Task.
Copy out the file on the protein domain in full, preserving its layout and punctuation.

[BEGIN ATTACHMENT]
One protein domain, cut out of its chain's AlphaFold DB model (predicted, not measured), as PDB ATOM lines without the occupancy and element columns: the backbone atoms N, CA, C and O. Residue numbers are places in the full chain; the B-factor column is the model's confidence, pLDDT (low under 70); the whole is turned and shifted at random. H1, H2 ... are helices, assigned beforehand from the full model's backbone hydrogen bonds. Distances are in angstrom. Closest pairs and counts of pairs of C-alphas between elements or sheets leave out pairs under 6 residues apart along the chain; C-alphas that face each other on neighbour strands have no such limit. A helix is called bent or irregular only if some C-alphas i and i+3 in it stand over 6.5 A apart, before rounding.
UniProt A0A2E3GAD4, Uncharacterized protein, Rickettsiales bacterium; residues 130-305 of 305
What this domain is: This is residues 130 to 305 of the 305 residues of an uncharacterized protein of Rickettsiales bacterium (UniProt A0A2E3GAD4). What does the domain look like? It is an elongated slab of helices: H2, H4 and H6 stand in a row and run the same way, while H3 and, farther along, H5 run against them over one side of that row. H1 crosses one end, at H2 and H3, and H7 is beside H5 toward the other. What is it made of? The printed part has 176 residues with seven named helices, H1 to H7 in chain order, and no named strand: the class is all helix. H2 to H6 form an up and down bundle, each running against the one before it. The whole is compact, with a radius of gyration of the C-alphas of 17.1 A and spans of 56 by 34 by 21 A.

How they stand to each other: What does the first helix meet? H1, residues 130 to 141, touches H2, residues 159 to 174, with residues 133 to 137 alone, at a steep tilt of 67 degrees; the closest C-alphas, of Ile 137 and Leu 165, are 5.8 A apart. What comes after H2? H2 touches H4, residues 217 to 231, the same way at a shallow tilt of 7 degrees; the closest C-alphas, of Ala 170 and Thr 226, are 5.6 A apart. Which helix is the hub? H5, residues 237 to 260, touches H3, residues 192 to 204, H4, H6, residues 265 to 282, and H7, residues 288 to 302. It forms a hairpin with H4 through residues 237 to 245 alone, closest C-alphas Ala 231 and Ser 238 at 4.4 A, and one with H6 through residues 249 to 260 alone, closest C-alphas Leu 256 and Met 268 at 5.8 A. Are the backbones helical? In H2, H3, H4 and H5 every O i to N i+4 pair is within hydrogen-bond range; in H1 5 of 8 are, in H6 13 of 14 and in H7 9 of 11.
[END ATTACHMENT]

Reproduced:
One protein domain, cut out of its chain's AlphaFold DB model (predicted, not measured), as PDB ATOM lines without the occupancy and element columns: the backbone atoms N, CA, C and O. Residue numbers are places in the full chain; the B-factor column is the model's confidence, pLDDT (low under 70); the whole is turned and shifted at random. H1, H2 ... are helices, assigned beforehand from the full model's backbone hydrogen bonds. Distances are in angstrom. Closest pairs and counts of pairs of C-alphas between elements or sheets leave out pairs under 6 residues apart along the chain; C-alphas that face each other on neighbour strands have no such limit. A helix is called bent or irregular only if some C-alphas i and i+3 in it stand over 6.5 A apart, before rounding.
UniProt A0A2E3GAD4, Uncharacterized protein, Rickettsiales bacterium; residues 130-305 of 305
What this domain is: This is residues 130 to 305 of the 305 residues of an uncharacterized protein of Rickettsiales bacterium (UniProt A0A2E3GAD4). What does the domain look like? It is an elongated slab of helices: H2, H4 and H6 stand in a row and run the same way, while H3 and, farther along, H5 run against them over one side of that row. H1 crosses one end, at H2 and H3, and H7 is beside H5 toward the other. What is it made of? The printed part has 176 residues with seven named helices, H1 to H7 in chain order, and no named strand: the class is all helix. H2 to H6 form an up and down bundle, each running against the one before it. The whole is compact, with a radius of gyration of the C-alphas of 17.1 A and spans of 56 by 34 by 21 A.

How they stand to each other: What does the first helix meet? H1, residues 130 to 141, touches H2, residues 159 to 174, with residues 133 to 137 alone, at a steep tilt of 67 degrees; the closest C-alphas, of Ile 137 and Leu 165, are 5.8 A apart. What comes after H2? H2 touches H4, residues 217 to 231, the same way at a shallow tilt of 7 degrees; the closest C-alphas, of Ala 170 and Thr 226, are 5.6 A apart. Which helix is the hub? H5, residues 237 to 260, touches H3, residues 192 to 204, H4, H6, residues 265 to 282, and H7, residues 288 to 302. It forms a hairpin with H4 through residues 237 to 245 alone, closest C-alphas Ala 231 and Ser 238 at 4.4 A, and one with H6 through residues 249 to 260 alone, closest C-alphas Leu 256 and Met 268 at 5.8 A. Are the backbones helical? In H2, H3, H4 and H5 every O i to N i+4 pair is within hydrogen-bond range; in H1 5 of 8 are, in H6 13 of 14 and in H7 9 of 11.